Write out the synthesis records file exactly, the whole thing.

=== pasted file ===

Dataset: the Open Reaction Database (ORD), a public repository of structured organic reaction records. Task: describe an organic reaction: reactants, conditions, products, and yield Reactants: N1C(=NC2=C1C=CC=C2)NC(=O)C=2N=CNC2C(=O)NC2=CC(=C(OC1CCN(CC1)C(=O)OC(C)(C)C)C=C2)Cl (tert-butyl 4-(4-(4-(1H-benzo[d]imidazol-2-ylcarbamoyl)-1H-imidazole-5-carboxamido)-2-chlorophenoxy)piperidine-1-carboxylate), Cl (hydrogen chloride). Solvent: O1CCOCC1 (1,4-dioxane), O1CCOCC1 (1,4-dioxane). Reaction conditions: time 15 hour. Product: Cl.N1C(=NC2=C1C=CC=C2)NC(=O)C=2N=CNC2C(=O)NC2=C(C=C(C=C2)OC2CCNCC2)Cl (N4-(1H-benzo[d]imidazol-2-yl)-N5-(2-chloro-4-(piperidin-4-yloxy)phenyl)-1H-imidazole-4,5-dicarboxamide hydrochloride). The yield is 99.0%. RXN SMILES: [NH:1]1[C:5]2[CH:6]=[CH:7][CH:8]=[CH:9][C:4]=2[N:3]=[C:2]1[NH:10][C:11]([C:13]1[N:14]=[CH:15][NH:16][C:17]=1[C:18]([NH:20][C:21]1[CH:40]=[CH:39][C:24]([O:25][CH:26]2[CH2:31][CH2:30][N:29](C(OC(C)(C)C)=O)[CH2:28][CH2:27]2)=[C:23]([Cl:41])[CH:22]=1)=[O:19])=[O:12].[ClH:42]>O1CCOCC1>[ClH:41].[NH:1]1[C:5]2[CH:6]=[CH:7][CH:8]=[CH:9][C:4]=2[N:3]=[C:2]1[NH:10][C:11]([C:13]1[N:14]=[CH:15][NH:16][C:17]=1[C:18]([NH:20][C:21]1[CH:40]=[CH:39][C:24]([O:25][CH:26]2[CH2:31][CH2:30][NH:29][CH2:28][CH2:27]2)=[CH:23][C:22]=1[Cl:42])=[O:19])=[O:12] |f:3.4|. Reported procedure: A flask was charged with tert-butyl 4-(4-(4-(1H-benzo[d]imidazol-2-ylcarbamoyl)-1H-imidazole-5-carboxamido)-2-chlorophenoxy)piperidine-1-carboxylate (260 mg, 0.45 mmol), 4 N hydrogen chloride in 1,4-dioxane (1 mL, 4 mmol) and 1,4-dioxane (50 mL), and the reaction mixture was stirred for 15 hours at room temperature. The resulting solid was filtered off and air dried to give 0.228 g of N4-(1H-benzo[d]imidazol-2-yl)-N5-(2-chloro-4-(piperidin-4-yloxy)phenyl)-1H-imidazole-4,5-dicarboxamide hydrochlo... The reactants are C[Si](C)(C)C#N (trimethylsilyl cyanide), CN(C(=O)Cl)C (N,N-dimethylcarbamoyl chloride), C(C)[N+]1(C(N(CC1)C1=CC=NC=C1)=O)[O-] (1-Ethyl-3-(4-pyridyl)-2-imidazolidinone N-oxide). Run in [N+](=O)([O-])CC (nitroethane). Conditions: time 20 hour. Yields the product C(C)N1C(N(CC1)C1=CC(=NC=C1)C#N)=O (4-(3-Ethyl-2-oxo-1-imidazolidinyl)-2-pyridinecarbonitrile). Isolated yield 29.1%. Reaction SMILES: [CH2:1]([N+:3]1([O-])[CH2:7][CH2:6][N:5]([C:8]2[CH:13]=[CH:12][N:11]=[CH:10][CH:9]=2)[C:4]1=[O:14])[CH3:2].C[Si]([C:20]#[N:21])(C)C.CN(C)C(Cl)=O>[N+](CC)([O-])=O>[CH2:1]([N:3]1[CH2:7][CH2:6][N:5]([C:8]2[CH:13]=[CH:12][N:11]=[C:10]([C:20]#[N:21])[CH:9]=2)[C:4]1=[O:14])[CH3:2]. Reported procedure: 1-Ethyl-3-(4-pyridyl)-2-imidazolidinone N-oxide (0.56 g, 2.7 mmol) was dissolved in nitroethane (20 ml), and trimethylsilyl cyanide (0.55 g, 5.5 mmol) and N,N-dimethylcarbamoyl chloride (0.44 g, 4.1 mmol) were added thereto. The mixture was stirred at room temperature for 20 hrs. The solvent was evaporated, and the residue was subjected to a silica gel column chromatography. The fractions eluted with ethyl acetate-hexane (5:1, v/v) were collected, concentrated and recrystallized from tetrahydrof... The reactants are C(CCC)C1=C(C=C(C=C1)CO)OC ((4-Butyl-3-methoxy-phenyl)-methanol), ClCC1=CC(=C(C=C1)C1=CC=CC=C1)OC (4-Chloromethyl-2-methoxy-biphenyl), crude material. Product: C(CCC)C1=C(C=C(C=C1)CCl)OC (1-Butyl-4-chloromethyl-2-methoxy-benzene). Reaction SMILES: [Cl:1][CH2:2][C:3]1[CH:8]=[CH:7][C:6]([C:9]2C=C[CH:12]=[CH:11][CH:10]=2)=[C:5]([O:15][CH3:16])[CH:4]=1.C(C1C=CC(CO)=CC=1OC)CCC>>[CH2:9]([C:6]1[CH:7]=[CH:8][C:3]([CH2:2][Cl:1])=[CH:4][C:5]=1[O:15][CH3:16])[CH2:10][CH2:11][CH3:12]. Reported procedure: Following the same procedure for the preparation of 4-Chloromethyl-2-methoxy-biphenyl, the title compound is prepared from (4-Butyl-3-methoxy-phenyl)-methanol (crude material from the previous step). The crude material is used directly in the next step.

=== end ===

Dataset: the Open Reaction Database (ORD), a public repository of structured organic reaction records. Task: describe an organic reaction: reactants, conditions, products, and yield Reactants: N1C(=NC2=C1C=CC=C2)NC(=O)C=2N=CNC2C(=O)NC2=CC(=C(OC1CCN(CC1)C(=O)OC(C)(C)C)C=C2)Cl (tert-butyl 4-(4-(4-(1H-benzo[d]imidazol-2-ylcarbamoyl)-1H-imidazole-5-carboxamido)-2-chlorophenoxy)piperidine-1-carboxylate), Cl (hydrogen chloride). Solvent: O1CCOCC1 (1,4-dioxane), O1CCOCC1 (1,4-dioxane). Reaction conditions: time 15 hour. Product: Cl.N1C(=NC2=C1C=CC=C2)NC(=O)C=2N=CNC2C(=O)NC2=C(C=C(C=C2)OC2CCNCC2)Cl (N4-(1H-benzo[d]imidazol-2-yl)-N5-(2-chloro-4-(piperidin-4-yloxy)phenyl)-1H-imidazole-4,5-dicarboxamide hydrochloride). The yield is 99.0%. RXN SMILES: [NH:1]1[C:5]2[CH:6]=[CH:7][CH:8]=[CH:9][C:4]=2[N:3]=[C:2]1[NH:10][C:11]([C:13]1[N:14]=[CH:15][NH:16][C:17]=1[C:18]([NH:20][C:21]1[CH:40]=[CH:39][C:24]([O:25][CH:26]2[CH2:31][CH2:30][N:29](C(OC(C)(C)C)=O)[CH2:28][CH2:27]2)=[C:23]([Cl:41])[CH:22]=1)=[O:19])=[O:12].[ClH:42]>O1CCOCC1>[ClH:41].[NH:1]1[C:5]2[CH:6]=[CH:7][CH:8]=[CH:9][C:4]=2[N:3]=[C:2]1[NH:10][C:11]([C:13]1[N:14]=[CH:15][NH:16][C:17]=1[C:18]([NH:20][C:21]1[CH:40]=[CH:39][C:24]([O:25][CH:26]2[CH2:31][CH2:30][NH:29][CH2:28][CH2:27]2)=[CH:23][C:22]=1[Cl:42])=[O:19])=[O:12] |f:3.4|. Reported procedure: A flask was charged with tert-butyl 4-(4-(4-(1H-benzo[d]imidazol-2-ylcarbamoyl)-1H-imidazole-5-carboxamido)-2-chlorophenoxy)piperidine-1-carboxylate (260 mg, 0.45 mmol), 4 N hydrogen chloride in 1,4-dioxane (1 mL, 4 mmol) and 1,4-dioxane (50 mL), and the reaction mixture was stirred for 15 hours at room temperature. The resulting solid was filtered off and air dried to give 0.228 g of N4-(1H-benzo[d]imidazol-2-yl)-N5-(2-chloro-4-(piperidin-4-yloxy)phenyl)-1H-imidazole-4,5-dicarboxamide hydrochlo... The reactants are C[Si](C)(C)C#N (trimethylsilyl cyanide), CN(C(=O)Cl)C (N,N-dimethylcarbamoyl chloride), C(C)[N+]1(C(N(CC1)C1=CC=NC=C1)=O)[O-] (1-Ethyl-3-(4-pyridyl)-2-imidazolidinone N-oxide). Run in [N+](=O)([O-])CC (nitroethane). Conditions: time 20 hour. Yields the product C(C)N1C(N(CC1)C1=CC(=NC=C1)C#N)=O (4-(3-Ethyl-2-oxo-1-imidazolidinyl)-2-pyridinecarbonitrile). Isolated yield 29.1%. Reaction SMILES: [CH2:1]([N+:3]1([O-])[CH2:7][CH2:6][N:5]([C:8]2[CH:13]=[CH:12][N:11]=[CH:10][CH:9]=2)[C:4]1=[O:14])[CH3:2].C[Si]([C:20]#[N:21])(C)C.CN(C)C(Cl)=O>[N+](CC)([O-])=O>[CH2:1]([N:3]1[CH2:7][CH2:6][N:5]([C:8]2[CH:13]=[CH:12][N:11]=[C:10]([C:20]#[N:21])[CH:9]=2)[C:4]1=[O:14])[CH3:2]. Reported procedure: 1-Ethyl-3-(4-pyridyl)-2-imidazolidinone N-oxide (0.56 g, 2.7 mmol) was dissolved in nitroethane (20 ml), and trimethylsilyl cyanide (0.55 g, 5.5 mmol) and N,N-dimethylcarbamoyl chloride (0.44 g, 4.1 mmol) were added thereto. The mixture was stirred at room temperature for 20 hrs. The solvent was evaporated, and the residue was subjected to a silica gel column chromatography. The fractions eluted with ethyl acetate-hexane (5:1, v/v) were collected, concentrated and recrystallized from tetrahydrof... The reactants are C(CCC)C1=C(C=C(C=C1)CO)OC ((4-Butyl-3-methoxy-phenyl)-methanol), ClCC1=CC(=C(C=C1)C1=CC=CC=C1)OC (4-Chloromethyl-2-methoxy-biphenyl), crude material. Product: C(CCC)C1=C(C=C(C=C1)CCl)OC (1-Butyl-4-chloromethyl-2-methoxy-benzene). Reaction SMILES: [Cl:1][CH2:2][C:3]1[CH:8]=[CH:7][C:6]([C:9]2C=C[CH:12]=[CH:11][CH:10]=2)=[C:5]([O:15][CH3:16])[CH:4]=1.C(C1C=CC(CO)=CC=1OC)CCC>>[CH2:9]([C:6]1[CH:7]=[CH:8][C:3]([CH2:2][Cl:1])=[CH:4][C:5]=1[O:15][CH3:16])[CH2:10][CH2:11][CH3:12]. Reported procedure: Following the same procedure for the preparation of 4-Chloromethyl-2-methoxy-biphenyl, the title compound is prepared from (4-Butyl-3-methoxy-phenyl)-methanol (crude material from the previous step). The crude material is used directly in the next step.